The YMCA of the Rockies is very lucky to have staff from all parts of the world. Some come to work as seasonal workers and the length of their stay is varied. Others come to spend a year in the International Training Program that the Y offers to International staff. Snow Mountain Ranch is lucky to have workers from many different countries and they bring their customs and traditions with them.
Dave and I thought it would be wonderful to tap into the resources of our international staff and to present, “International Hour” once a week so our guests and multi-cultural staff could learn about each other. We have had a presentation on China and one on Southern Brazil in the past. This week we had a presentation on the Philippines given by Ajani Velasco and Lyka Codmos. The Philippines is made up of over 7,000 islands and it is shaped like a soldier. Lyka comes from the area in the mountains known as the Highlands, which is where the head of the soldier would be. Aljani is from the Central part of the Philippines, maybe around the chest of the soldier. The girls met at the University of Baguio in Baguio City, on Luzon Island. Both girls are in their last year of school and needed a one year internship in order to graduate. Both Lyka and Aljani wanted to have international experience so they choose the YMCA of the Rockies International Training Program to do their internship rather than a local place in the Philippines.
The talk attracted many spectators. It just happened that Paul was attending a family reunion here at the Ranch and his family was also from the Philippines. Paul brought his nine children to the talk and they all sat attentively and enjoyed learning about their father’s culture. Paul was able to speak to Lyka and Aljani and they all understood each other even though there are 100’s of dialects throughout the Philippines. Before the family left, Paul had his children sing two songs from his homeland.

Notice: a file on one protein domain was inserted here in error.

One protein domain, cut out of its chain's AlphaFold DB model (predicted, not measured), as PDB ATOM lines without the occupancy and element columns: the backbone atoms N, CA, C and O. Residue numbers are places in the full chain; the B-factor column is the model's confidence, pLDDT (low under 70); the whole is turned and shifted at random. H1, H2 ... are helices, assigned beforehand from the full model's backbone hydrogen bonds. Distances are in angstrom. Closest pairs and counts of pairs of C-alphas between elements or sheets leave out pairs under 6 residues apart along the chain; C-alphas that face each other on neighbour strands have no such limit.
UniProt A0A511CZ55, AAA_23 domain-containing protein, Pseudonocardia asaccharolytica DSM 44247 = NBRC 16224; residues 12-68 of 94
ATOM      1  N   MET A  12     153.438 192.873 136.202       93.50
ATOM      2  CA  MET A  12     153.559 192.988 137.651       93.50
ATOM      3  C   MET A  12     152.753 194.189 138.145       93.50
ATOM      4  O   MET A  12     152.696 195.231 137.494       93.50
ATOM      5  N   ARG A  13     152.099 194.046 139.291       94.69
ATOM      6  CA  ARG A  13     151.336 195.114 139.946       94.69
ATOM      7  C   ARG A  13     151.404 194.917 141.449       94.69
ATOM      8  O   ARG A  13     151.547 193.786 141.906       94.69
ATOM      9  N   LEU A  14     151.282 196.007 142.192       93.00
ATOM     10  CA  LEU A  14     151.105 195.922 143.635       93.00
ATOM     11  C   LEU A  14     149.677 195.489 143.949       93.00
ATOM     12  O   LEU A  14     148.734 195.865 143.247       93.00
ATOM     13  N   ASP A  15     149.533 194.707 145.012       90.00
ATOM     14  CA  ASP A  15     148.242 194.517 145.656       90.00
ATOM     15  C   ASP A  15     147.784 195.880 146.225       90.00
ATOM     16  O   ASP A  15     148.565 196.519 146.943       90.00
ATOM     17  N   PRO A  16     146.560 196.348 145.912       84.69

Lyka and Aljani taught us about the foods of the Philippines and how they are made. Adobo is a popular dish made of chicken or pork and slowly cooked with a bay leaf, salt and pepper and vinegar. The bar-b-que is always sweet and never made with vinegar like we do in the states. Lechon is a pig roasted over a fire and is eaten at weddings, Christmas and New Year’s Eve.
Christmas begins on September 1 and lasts for four months. The actual celebration is December 24th, but the rest of the four months finds the family getting ready for the big day.
Dating in the Philippines was described as a slow moving river of love with lots of chivalry on the part of the male. The first phase was the teasing phase where the boy gives the girl a look and the girl either responds with a look that says she is interested, or she looks away. The serious stage is when the romance begins, or when they decide they might want to date. The next phase is when the male talks to the girl’s parents and says he wants to date their daughter. Harana is when the male brings gifts and may sing at the window to the girl. One of the last stages before marriage is the male takes his parents to meet the girl’s parents and sees if all approve of a possible marriage plan.
“Oo” means yes, and “Hindi” means no. Po is a word they use for showing respect to parents and other adults and elders. Lyka and Ajani are having a hard time here in the states addressing their elders by name and not with a word that shows respect, like Sir or Madam. When a person is visiting another person they use the respectful word “Po” but would knock on the door and say, “Tao Po” which means “Is anyone home?”
Palawan is an island that is very beautiful to visit if you plan on going to the Philippines. It is known for its underground river, lack of pollution and Palawan has a smaller population than other islands. Paul took his two oldest children to Palawan and said it is remote and hard to get to and hasn’t been overrun by tourists.
We would like to thank Aljani and Lyka for their wonderful talk, the videos they showed, the beautiful National anthem they sang and all they taught the audience about their beloved country. We appreciate how both of them have adjusted to America while visiting here, and I hope both of them don’t forget to address their elders with “Po” and instead say “Hey dude” when they return home at the end of their internships here in the USA.